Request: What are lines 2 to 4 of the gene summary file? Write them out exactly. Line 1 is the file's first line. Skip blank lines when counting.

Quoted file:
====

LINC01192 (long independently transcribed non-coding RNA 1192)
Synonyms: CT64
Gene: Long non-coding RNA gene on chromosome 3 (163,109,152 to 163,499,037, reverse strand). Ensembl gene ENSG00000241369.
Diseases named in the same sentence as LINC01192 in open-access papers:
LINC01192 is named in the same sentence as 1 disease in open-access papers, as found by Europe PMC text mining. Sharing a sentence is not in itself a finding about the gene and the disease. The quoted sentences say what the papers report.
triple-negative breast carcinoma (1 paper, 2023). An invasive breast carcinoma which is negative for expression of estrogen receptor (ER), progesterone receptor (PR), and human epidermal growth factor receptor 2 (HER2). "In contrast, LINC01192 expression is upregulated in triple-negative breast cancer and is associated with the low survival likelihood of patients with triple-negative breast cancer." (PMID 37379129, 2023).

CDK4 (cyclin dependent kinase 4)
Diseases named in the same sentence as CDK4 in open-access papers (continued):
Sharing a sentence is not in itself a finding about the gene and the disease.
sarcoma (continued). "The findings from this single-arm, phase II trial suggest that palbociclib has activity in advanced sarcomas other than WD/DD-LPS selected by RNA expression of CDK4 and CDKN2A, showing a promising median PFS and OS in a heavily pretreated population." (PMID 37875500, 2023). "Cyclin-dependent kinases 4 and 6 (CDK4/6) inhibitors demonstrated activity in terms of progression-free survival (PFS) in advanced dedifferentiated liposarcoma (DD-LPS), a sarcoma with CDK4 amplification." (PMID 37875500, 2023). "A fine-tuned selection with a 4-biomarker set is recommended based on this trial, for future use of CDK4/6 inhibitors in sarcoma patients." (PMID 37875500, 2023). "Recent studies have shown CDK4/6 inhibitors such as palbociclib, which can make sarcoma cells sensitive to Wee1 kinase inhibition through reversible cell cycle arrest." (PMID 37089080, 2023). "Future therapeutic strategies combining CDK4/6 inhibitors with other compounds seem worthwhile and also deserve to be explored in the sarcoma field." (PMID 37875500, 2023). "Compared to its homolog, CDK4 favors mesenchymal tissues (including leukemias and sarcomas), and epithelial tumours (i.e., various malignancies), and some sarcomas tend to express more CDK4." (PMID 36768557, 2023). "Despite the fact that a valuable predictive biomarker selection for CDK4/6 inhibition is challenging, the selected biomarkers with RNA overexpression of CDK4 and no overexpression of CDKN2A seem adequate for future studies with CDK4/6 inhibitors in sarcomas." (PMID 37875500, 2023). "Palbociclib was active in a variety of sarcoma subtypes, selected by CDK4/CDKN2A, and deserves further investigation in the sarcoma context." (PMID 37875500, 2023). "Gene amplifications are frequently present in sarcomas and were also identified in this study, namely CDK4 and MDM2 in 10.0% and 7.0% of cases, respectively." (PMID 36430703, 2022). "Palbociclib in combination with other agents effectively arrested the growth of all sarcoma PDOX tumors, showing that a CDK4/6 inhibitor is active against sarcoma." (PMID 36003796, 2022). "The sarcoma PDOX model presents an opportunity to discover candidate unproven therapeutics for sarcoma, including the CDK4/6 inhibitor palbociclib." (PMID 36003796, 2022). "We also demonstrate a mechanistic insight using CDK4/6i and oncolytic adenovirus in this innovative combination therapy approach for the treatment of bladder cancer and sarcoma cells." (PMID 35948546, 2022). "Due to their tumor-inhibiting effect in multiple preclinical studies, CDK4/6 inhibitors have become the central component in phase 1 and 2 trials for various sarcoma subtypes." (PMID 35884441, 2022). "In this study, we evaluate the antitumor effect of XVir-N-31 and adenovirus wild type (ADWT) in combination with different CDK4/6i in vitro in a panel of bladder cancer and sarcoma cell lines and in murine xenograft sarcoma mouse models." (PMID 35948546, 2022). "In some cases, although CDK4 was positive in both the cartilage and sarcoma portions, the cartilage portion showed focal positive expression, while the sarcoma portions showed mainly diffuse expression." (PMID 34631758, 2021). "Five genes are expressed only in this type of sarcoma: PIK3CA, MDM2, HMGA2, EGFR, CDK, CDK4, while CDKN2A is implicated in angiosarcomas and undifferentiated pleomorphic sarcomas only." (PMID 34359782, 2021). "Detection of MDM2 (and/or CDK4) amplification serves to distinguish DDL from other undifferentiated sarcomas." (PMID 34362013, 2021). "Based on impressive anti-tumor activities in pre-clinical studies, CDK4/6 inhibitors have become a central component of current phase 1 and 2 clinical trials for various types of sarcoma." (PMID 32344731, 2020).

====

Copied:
Synonyms: CT64
Gene: Long non-coding RNA gene on chromosome 3 (163,109,152 to 163,499,037, reverse strand). Ensembl gene ENSG00000241369.
Diseases named in the same sentence as LINC01192 in open-access papers: